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<nettime> Metafilter > LiverJournal IP address moves

< > 

"LiveJournal represents social media without borders."

December 30, 2016 10:48 AM

As of a few days ago, the IP addresses for blogging service
LiveJournal have moved to 81.19.74.*, a block that lookup
services locate in Moscow, Russia. Now users -- especially
those who do not trust the Russian government -- are leaving
the platform and advising others to leave.

For years, the online blogging community LiveJournal --
popular in Russia, Belarus, and the Ukraine -- has served as
a key communications platform for Russian dissidents (the
Committee to Protect Journalists earlier this month called on
Russian authorities to release a LiveJournal user who has
been sentenced to 2 years in prison for a critical blog
post). Even after Russian company SUP bought it from
California-based Six Apart in 2007 (previously), the fact
that SUP continued to run the servers in the US meant that
users felt relatively safe; a 2009 press release specifically
said that LiveJournal, Inc.* would continue to run technical
operations and servers in the United States (and claimed that
5.7 million LiveJournal users were Russia-based).

December 22 support request, following a multi-hour service
outage: "Since yesterday's upgrade, our work firewall is
blocking you because you appear to it to be based in the
Russian Federation. Have you got a Western mirror I can use?"

Tracerouting now points to a Moscow location
and an ISP operated by Rambler Internet Holding LLC, the
company that also owns SUP. (Former LiveJournal user Gary
McGath says that a few days ago, he checked the IP location
of, and it was in San Francisco.)
LiveJournal's official news posts do not mention the change;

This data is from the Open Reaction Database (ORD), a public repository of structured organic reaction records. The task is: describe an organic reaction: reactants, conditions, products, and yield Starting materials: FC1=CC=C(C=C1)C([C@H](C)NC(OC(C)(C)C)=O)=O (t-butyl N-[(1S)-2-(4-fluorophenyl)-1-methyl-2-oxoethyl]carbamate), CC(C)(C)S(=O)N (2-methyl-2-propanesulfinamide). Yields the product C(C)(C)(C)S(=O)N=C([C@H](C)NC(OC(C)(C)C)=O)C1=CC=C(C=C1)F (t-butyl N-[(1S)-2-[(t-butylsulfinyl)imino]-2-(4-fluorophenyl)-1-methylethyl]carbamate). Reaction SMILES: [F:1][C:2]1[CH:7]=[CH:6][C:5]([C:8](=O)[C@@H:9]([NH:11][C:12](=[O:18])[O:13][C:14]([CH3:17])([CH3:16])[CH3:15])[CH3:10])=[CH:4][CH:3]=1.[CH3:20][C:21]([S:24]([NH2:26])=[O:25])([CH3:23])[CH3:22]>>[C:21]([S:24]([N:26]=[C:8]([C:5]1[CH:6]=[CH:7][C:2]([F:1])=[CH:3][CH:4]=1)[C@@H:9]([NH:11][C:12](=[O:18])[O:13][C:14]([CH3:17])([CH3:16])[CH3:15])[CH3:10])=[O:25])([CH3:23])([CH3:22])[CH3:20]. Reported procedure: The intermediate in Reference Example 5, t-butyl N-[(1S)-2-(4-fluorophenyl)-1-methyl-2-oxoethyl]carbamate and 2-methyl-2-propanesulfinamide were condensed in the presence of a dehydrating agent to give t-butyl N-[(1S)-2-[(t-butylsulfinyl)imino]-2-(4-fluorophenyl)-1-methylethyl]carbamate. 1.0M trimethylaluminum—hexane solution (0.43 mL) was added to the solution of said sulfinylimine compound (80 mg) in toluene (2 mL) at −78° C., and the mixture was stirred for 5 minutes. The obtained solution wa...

users have begun to ask questions there and on their own

	"The servers are in Russia, political purge of accounts

	"Why Now"

	"Dirty deeds afoot on LJ"

	"LJ server move confirmed"

	"Awake! Awake! Fear! Fire! Foes! Awake! Awake!"

	"Deleting Your Livejournal: You Don't Have To Set Yourself On
	Fire On Your Way Out Of The Building"

Rumors have it that LiveJournal has also begun to delete the
LiveJournal accounts of some Russian-language bloggers,
especially pro-Ukraine bloggers. (Twitter search, anonymous
comment.) Also, users can no longer browse and read
LiveJournal over an encrypted (HTTPS) connection; going to redirects the user to the
insecure site.

Some users are switching to the competing Dreamwidth service
(which is based in the US and which can import LiveJournal
entries and communities); new user statistics show newbyday
new user numbers spiking up from a baseline rate of hundreds
of daily signups to over 87,000 new users in the last week.
The Internet Archive's ArchiveTeam was already on the case,
given LJ's size, historical importance, and history of
controversy and apparent state of decline -- they started
archiving LJ's public posts in March of this year.

* The LiveJournal, Inc. website stopped updating in 2011 and
started redirecting to in 2014 (though the contact page, privacy policy in Russian and
English (last updated 2014), terms of service in Russian and
English (last updated 2010), and abuse policy still say that
LiveJournal operates out of California and is subject to US
and California law.

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